To start with the last first, this letter, written by one Mr. Brady, perplexed me.  On the one hand, it was a common sort of gripe, and one with which I sometimes sympathise: what are all these libertarians doing in a conservative magazine anyway?  Of course, I don’t entirely sympathise with this sentiment, in spite of the jabs I throw at our libertarian friends, since we few, we happy few paleos are hardly in a position of such robust strength that we can begin disowning those libertarians who have stood alongside us for many years (some of whom have been taking their stand for a lot longer than I have, and have probably done more in defending our shared principles than Mr. Brady has managed so far).  Disowning longtime friends and allies is something that they do at National Review, and I don’t think anyone is suggesting we imitate that model of intellectual degeneration.  What was still more perplexing about this letter was its stunning demarcation between conservative and libertarian along the strangest line, that of Federalist and Antifederalist (in addition to which was the charming anachronism of referring to The Anti-Federalist Papers).  In this view, we are supposed to credit Adams, Hamilton, Jay and Madison as the only real conservatives and, presumably, everything stemming from the Federalist tradition constitutes American conservatism, whereas Henry, Jefferson and Mason, among others, supposedly represent the “libertarian” side of the coin.  This is very odd, and it causes me to wonder whether Mr. Brady is at all familiar with what the relationship of American conservatism to the Country tradition and the “Jeffersonian persuasion” is.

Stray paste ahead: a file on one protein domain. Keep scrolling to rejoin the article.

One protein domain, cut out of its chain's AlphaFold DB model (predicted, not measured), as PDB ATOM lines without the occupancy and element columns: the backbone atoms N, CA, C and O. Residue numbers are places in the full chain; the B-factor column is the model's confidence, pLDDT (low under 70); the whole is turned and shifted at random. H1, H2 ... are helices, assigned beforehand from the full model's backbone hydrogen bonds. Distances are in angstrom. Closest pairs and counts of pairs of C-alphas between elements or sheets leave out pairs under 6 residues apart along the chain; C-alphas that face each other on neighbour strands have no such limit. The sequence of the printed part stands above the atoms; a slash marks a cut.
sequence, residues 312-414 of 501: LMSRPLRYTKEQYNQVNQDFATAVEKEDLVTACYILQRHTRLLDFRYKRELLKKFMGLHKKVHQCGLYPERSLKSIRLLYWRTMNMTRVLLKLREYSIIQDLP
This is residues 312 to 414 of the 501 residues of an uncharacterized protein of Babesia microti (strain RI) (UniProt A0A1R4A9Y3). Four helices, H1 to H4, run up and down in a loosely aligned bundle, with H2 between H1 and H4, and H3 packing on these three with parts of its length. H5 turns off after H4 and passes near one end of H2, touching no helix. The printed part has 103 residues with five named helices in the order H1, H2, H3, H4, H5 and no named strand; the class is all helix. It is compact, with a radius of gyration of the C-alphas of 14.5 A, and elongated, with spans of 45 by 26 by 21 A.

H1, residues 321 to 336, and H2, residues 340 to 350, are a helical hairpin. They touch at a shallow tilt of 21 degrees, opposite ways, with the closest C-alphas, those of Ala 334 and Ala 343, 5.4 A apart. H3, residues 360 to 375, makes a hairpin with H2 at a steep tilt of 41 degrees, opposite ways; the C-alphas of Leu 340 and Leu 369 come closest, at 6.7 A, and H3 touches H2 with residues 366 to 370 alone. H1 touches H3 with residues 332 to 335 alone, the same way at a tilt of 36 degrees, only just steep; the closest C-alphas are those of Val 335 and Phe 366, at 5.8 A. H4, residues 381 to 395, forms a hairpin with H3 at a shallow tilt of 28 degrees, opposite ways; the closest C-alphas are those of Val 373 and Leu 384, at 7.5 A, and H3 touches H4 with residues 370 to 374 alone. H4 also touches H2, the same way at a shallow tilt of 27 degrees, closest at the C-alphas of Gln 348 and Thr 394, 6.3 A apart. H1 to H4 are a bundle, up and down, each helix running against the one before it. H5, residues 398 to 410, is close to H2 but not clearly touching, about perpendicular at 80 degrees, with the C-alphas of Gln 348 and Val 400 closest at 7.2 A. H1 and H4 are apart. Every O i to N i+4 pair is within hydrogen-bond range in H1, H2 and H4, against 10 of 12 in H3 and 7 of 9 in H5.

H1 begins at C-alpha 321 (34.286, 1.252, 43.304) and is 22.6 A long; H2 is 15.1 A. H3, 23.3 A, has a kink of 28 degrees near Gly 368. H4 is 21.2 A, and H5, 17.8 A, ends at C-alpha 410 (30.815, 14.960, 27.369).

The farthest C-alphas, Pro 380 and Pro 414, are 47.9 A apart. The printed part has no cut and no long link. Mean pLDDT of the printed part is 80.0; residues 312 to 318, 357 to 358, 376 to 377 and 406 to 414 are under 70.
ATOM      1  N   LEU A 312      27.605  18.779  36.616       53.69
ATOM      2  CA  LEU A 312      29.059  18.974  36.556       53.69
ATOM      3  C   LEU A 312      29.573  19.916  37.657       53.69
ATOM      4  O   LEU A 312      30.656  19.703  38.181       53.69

The Country opposition finds its first definite exponent in Bolingbroke, who had inherited the ideology of resistance of the Jacobites after the ‘15 rising collapsed in defeat, and who drew on the thought of Harrington to support his critiques of the Hanoverian dynasty and Whig establishment in terms of the establishment’s “corruption” (in this time the term referred specifically to the Crown’s buying of men in Parliament and more general attempts to create a network of placemen and patronage that would provide the Court with trusty lackeys).  For those loyal to these ideals of widespread landownership by middling landowners, the mixed constitution of monarchy, aristocracy and republican government, and the diffusion of power, 1688 was a black year that virtually signalled the permanent exile of men with Country sentiments from positions of influence within England.  This will seem counterintuitive to those used to remembering 1688, if they remember it at all, as a blow against absolutism (when it was, in fact, nothing more than the empowerment of a Whig oligarchy and the end of any possibility of Catholic revival in Britain with the abdication of James II), but there should be no doubt that the victory of William III and the party of treason simply secured the concentration of power in a different set of hands far more likely to abuse it.  The colonies, for their part, were naturally predisposed to embrace the Country view, as they were as far removed from the metropole and the Court as could be and saw any greater concentration of power in London as a threat to their own rights.